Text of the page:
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World Yachting Asia - Nautical terms
Category: General technical and industrial > Nautical terms
Date & country: 27/01/2011, CH
Words: 246

To throw, as to heave a line ashore. The rise and fall of a vessel in a seaway.

The wheel or tiller controlling the rudder.

A knot used to secure a rope to another object or to another rope, or to form a loop or a noose in a rope.

A compartment below deck in a large vessel, used solely for carrying cargo.

The main body of a vessel exclusive of spars and rigging.

More toward the center of a vessel; inside; a motor fitted inside a boat.

Marine instruments enable the sailor to measure and plot various aspects of his on-the-water experience in real time. Typically these include performance indicators such as wind speed and direction, boat speed and heading, and depth. More sophisticated systems can then take these basic measurements and calculate and display additional information such as true and apparent wind speed, course over g...

Intracoastal Waterway

Yacht is pointing into the wind, sail is flapping and probably also going backwards.

Jacobs Ladder
A rope ladder, lowered from the deck, as when pilots or passengers come aboard.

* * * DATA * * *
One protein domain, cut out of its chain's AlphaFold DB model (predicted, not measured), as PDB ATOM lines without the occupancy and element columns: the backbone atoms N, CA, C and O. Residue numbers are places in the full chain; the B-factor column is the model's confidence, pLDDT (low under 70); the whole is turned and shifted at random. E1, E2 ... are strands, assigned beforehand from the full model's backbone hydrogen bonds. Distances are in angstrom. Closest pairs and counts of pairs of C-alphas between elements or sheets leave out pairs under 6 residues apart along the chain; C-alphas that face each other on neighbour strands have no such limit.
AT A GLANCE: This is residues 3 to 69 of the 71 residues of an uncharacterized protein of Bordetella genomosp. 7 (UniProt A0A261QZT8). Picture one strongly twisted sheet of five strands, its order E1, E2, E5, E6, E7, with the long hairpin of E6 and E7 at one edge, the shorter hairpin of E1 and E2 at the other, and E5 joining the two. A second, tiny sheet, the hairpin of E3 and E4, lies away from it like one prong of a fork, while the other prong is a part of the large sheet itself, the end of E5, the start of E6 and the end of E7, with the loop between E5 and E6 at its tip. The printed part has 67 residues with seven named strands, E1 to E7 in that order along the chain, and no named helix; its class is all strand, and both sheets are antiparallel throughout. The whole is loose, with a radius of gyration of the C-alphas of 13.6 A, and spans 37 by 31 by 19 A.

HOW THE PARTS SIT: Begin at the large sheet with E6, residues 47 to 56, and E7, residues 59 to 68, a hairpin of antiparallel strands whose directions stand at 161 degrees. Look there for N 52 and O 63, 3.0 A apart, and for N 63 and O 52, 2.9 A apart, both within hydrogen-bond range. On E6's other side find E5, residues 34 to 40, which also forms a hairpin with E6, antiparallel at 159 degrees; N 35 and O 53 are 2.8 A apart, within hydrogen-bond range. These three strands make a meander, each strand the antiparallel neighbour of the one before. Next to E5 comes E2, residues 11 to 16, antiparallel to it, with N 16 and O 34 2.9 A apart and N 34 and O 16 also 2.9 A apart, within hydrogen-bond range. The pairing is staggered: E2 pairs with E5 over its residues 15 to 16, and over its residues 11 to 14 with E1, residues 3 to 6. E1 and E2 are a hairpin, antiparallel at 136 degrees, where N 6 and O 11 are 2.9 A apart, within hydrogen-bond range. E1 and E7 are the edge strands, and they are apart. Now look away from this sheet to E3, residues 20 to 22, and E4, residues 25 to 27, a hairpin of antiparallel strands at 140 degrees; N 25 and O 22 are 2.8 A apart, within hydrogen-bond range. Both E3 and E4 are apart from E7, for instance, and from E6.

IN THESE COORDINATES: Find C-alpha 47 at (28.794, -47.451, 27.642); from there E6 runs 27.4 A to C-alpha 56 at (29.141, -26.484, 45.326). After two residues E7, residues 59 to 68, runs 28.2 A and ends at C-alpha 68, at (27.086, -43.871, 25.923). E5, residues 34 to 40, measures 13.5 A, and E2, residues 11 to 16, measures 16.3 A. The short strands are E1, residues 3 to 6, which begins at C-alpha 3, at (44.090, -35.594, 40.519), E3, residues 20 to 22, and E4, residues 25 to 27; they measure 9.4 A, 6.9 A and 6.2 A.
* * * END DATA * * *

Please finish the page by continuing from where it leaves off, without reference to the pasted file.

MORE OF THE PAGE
A structure, usually masonry, projecting out from the shore; a jetty may protect a harbour entrance.

Triangular Sail Set On A Stay Forward Of The Mast.

Hanging sail from one side to another with wind astern.

The main structural member of a hull (backbone)

Kicker (Also Called A Vang)
A device used to keep the boom from rising.

A nautical mile-per-hour measure of speed. A nautical mile is approximately 6076 feed. (Astature mile is 5280 feet.) Also a means for joining two lines together or fastening a line to an object.

The distance north or south of the equator measured and expressed in degrees.

Lay Line
The course on which your yacht, sailing close - hauled on starboard tack, can just make a windward mark which is to be rounded to port is the starboard - tack lay line for that mark, and the most windward line on which you would approach the mark on port tack is the port - tack lay line.

A storage space in a boat's stern area.

The side sheltered from the wind.

Lee Shore
One onto which wind or current could force a boat.

Leeside or Leeward
The side opposite that from which the wind blows.

The sideways movement of the boat caused by either wind or current.

The straight segments of a route between waypoints. A route with four waypoints has three legs.

Lie To
See heave to.

Rope and cordage used aboard a vessel.

The leaning of a vessel to one side caused by misplaced gear or shifting cargo.

A record of courses or operation. Also, a device to measure speed.

The distance in degrees east or west of the meridian at Greenwich, England.

Lubber's Line
A mark or permanent line on a compass indicating the direction forward parallel to the keel when properly installed.

Forward edge of a fore and aftsail.

Pointing the yacht into the wind - sail flapping.

Magnetic Deviation